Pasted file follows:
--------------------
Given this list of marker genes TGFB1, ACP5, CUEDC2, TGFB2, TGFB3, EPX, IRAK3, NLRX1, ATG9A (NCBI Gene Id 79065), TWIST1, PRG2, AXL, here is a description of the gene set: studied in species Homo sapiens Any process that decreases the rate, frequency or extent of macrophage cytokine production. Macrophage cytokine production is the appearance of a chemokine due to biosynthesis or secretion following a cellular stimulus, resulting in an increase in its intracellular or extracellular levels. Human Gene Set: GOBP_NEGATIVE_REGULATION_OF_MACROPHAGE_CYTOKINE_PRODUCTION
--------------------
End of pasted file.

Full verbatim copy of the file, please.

Given this list of marker genes TGFB1, ACP5, CUEDC2, TGFB2, TGFB3, EPX, IRAK3, NLRX1, ATG9A (NCBI Gene Id 79065), TWIST1, PRG2, AXL, here is a description of the gene set: studied in species Homo sapiens Any process that decreases the rate, frequency or extent of macrophage cytokine production. Macrophage cytokine production is the appearance of a chemokine due to biosynthesis or secretion following a cellular stimulus, resulting in an increase in its intracellular or extracellular levels. Human Gene Set: GOBP_NEGATIVE_REGULATION_OF_MACROPHAGE_CYTOKINE_PRODUCTION